Recommendation for outdoor spotlights ?

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I tried these "outdoor" fittings with these outdoor LED lamps - the lamps say they maintain the fitting integrity up to IP55 which is slightly different to saying "outdoor".
And as with the festoon lighting I've previously reported on, it's clear that IP44 isn't "outdoor". 3 of the 4 lamps failed - similar to the festoon lighting, the lamps filled with water and went dim. Here I've highlighted the water level.
20200818_173257.jpg

When I unscrewed the lamps, there was water in the fitting, and my assumption is that it's been drawn in past the fitting seals with changes in internal pressure, and then into the lamps which (I assume) don't really have any seal at the neck of the bulb. I actually found that all 4 lamps (two fittings, 2 lamps/fitting) were full or nearly full of water - this one was visible because it had the lowest water level. One of them was actually still working while almost completely full - so I guess it was cleanish water in it.

So anyway, as per thread title - any suggestions for spotlights that are actually "outdoor" suitable - though I'm at a loss to figure out what IP rating would actually be applicable ? In theory IPX4 should be sufficient, except that it's only a short exposure (5 or 10 minute test) and doesn't need to take account of any pressure changes. Even IPX5 (water jets) or IPX6 (powerful water jets) don't necessarily cover the long term exposure and changes in temperature and pressure that "outdoor" usage implies.

Oh yes, and without needing to take out a mortgage to pay for them.

Floodlights aren't suitable. They typically have a light spread of 100-120˚ which means that by the time they pointed low enough so they aren't lighting up the neighbours' houses, they are lighting up the living room and not the garden.
I need warm white, otherwise SWMBO doesn't like them. And looking for something in the order of 3-4000 lumens total.
 
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IP rating.jpg


When the cable to a lamp is run in conduit from a warm location ( inside the house ) to the lamp in a cold location water vapour from the warm location can be drawn along the conduit into the lamp where it condenses.
 
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Except that the fitting is sealed from the conduit. There's a cable passing through a grommet in the plate in the front of the conduit box, and through another grommet in the back of the fitting. If it was moisture from the house, I'd expect it to condense in the conduit and either fill the system (which it isn't, or wasn't last time I looked) or drain out of the holes I've left.
The fundamental problem with the IP ratings is the short term nature of the tests. In principle, IPX4 should be more than adequate, and I'd think IPX3 would as well - rain isn't really "jetting" (IPX5). But the item only has to withstand the test for 5 or 10 minutes (for IPX4) depending on how it's done, and that doesn't really take account of the pressure changes that can (and I believe have in this case) drawn water in past the seals.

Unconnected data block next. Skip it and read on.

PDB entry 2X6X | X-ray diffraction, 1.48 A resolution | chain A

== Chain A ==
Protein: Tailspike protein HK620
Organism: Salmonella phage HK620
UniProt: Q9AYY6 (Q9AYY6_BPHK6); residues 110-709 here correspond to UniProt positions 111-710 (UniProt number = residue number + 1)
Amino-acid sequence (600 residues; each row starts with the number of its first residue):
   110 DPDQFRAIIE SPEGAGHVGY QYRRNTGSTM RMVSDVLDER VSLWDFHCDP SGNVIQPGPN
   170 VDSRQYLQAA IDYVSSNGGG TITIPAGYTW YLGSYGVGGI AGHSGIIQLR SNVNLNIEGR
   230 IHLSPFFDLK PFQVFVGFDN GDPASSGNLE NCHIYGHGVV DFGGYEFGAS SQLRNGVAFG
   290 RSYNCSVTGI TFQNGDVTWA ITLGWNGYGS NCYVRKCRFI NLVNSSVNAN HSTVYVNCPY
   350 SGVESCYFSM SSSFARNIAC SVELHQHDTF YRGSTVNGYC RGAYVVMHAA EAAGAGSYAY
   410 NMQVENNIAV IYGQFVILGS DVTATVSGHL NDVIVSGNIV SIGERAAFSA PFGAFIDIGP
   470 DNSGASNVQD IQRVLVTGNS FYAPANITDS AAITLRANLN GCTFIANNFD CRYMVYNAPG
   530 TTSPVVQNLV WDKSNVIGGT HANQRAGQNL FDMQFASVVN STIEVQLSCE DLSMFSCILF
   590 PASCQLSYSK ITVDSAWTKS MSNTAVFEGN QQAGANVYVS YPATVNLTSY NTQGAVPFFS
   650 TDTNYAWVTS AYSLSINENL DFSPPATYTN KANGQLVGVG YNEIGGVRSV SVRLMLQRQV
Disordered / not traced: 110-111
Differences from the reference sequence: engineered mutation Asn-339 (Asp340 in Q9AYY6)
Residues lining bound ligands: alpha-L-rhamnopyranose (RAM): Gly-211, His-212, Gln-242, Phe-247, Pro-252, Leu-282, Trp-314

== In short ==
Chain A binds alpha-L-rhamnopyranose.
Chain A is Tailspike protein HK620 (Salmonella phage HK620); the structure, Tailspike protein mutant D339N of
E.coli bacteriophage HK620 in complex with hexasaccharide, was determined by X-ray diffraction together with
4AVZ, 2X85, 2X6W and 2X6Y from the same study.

I've just had a conversation with a tech from the manufacturer of the fittings. He's at a loss to explain it - not entirely unexpectedly blaming the lamps :eek:
I'm actually wondering if it might be better to just remove the seal from the front of the lamp holder section, fit some new lamps, and rely on water not generally flowing uphill. That way they can "breath" easily, and any water can just run downhill out of the way.
 
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Yes I just notice the lamps are not sealed into the holders.

That way they can "breath" easily

The LED golf ball lights for the village Christmas decorations suffer from quite a few flooded lamps.

The theory is that when lit they warm up and the ones with a leaky seal between metal cap and the "glass" globe breathe out as the air inside the globes warms and expands. When rain falls and cools the globe the air in the globe contracts and they breathe in humid air which condenses inside the globe.
 
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Yes I just notice the lamps are not sealed into the holders.
??
There's a ring seal on the front of the lamp holders, though it's not all that visible in the photo. The lamps are actually very tight against them before there's electrical contact.
The LED golf ball lights for the village Christmas decorations suffer from quite a few flooded lamps.
The theory is that when lit they warm up and the ones with a leaky seal between metal cap and the "glass" globe breathe out as the air inside the globes warms and expands. When rain falls and cools the globe the air in the globe contracts and they breathe in humid air which condenses inside the globe.
Yep, that's exactly what I think. In the end, I drilled a small hole on the bottom of the coloured GLS lamps across the fence - working on the basis that water can drain out, and they'll be able to breath without drawing water up past the socket seal. The alternative I considered was opening up 50-odd lamps (the caps pop off fairly easily) and applying a dose of sealant - but I CBA doing that :whistle:

I'm thinking that the lamp manufacturers work on the basis that they don't need to seal the cap as there shouldn't be water there in the first place.

EDIT: Of course, probably the biggest effect is when they've been on and it's dry, and so the lamps have warmed up a bit. Then it rains, so the lamps are suddenly both covered in a film of water and cooled. So when they breath in, it does so through a film of water.
In the cases I have, the seal is between the lamp body and the fitting - so the fitting fills with water. Then when the lamp breaths, it's breathing in water directly.
 

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